Saturday, April 18, 2009

What a nightmare

Most of the people who knew me in college will remember that period of my life where I hated my teeth so much that whenever I smiled for pictures, I would keep my lips closed. After a few years I realized this made me look like I was bored in the pictures, which was far from the case, so I threw caution to the wind and smiled with abandon anyway. The displeasure with my teeth never abated though, so I decided to get braces at the age of 26 (two years ago for those who are counting).

It was not the most fun having braces, but I wasn't as embarrassed as would have thought. I tried this new fast version that did the job in only a year by using wires bent by a machine with high pressure, and then they get shipped to the orthodontist who installs them, and when heated up (by 98.6 degrees in the mouth), they shift from their cold shape of the-teeth-that-were into their warm shape of the-way-the-teeth-will-be. After going through 3 different versions of those wires, I was done and moved on to a retainer.

Thinking that I would be so much more responsible with frequency of retainer use since I had paid for everything myself was a mistake. I would almost say hubris, but I wasn't quite so young anymore so I should have been a bit past that. I've been horrible about wearing my retainer, but last week I decided to give it a go again. I started putting it in at night again, and boy, does it not fit. I've been wearing it anyway, hoping it will gradually resolve the shape over time and begin to fit again. I push it into place to the point of mild pain, but not to the point where it hurts so much I can't fall asleep. But it has woken me up several times at 2 or 3 in the morning (yes, me!! waking up in the middle of the night!! control your shock...), so uncomfortable that I take it out and stumble back to bed. Since I've been wearing it again, I've been a little concerned about causing my teeth to shift and become loose since I'm applying extra pressure in the night and then giving them no support during the day when I'm not wearing the retainer.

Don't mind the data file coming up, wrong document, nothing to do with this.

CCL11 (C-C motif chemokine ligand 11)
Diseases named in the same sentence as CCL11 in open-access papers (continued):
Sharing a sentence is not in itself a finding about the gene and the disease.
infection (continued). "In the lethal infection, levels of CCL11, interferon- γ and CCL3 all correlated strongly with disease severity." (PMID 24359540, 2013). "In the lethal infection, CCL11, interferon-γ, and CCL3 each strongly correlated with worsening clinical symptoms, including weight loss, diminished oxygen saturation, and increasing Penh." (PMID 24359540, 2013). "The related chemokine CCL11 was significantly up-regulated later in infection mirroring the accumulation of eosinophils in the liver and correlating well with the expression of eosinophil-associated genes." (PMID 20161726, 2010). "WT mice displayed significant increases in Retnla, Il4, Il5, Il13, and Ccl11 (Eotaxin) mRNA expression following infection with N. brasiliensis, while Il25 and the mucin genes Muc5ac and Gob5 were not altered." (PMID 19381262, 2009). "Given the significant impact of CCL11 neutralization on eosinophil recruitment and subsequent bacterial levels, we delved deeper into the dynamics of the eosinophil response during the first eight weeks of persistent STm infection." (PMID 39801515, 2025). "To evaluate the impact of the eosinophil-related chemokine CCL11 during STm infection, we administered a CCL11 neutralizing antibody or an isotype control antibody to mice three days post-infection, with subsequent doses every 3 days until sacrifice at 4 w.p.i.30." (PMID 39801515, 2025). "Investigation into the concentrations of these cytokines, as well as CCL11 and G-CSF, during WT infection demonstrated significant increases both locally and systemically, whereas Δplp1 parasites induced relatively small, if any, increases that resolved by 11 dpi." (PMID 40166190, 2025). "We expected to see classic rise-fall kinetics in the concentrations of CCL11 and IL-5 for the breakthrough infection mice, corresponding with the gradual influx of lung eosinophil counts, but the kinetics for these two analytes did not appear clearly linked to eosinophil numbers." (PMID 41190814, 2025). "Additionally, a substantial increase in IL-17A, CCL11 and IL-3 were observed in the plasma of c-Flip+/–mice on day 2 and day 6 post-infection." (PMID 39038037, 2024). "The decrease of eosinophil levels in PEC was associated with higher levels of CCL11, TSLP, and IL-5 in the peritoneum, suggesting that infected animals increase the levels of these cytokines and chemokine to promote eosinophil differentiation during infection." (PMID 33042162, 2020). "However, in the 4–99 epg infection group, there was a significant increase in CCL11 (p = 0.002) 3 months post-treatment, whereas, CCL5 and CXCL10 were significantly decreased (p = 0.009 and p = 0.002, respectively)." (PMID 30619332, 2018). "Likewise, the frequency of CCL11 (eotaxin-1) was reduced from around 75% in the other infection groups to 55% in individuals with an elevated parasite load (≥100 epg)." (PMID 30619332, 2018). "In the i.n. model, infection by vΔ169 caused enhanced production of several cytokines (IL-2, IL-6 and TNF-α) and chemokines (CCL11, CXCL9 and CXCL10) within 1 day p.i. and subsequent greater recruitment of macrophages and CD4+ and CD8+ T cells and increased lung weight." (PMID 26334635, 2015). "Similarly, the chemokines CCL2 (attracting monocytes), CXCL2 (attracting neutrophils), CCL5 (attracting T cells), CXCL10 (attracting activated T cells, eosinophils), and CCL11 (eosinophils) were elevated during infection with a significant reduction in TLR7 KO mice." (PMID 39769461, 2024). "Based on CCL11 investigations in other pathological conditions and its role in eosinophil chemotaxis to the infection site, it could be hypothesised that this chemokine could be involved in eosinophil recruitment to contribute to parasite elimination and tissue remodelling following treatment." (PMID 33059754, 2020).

On Sunday I was visiting in Minnesota at my parents' place and spent a quiet afternoon reading a book about a frontier girl. It was almost time to get ready for everyone to leave for church for the evening service, and I felt one of my teeth wiggle. It was on the bottom right side of my mouth, the last small tooth before they change to molars. It was that kind of wiggle I remembered as a kid, when my baby teeth were falling out...the kind where it's really loose and if you even try to clench your teeth together your tongue has to help the loose tooth to stay in the correct position instead of flopping too far in or out, but it also is too loose vertically and slightly hurts when it gets pressed down back into its space...the kind of loose where it's practically ready to fall out on its own and you might as well just pull it.

I was petrified. I was trying to be responsible with wearing my retainer again, not cause a whole additional set of problems and make a tooth fall out!! I tried not to touch it with my tongue, hoping it would just stay in place and maybe I wouldn't eat for a month and it would solidify back in it's spot again (except I immediately knew THAT wasn't realistic, since it's hard enough not to eat for an afternoon). But I find that when I'm nervous or aware of something in my mouth, my saliva glands become aware of it too, and go into overdrive. And trying to swallow then required suction to get all the saliva away, and suction created pressure on the loose tooth, and ... BAM... it was out and floating in my mouth.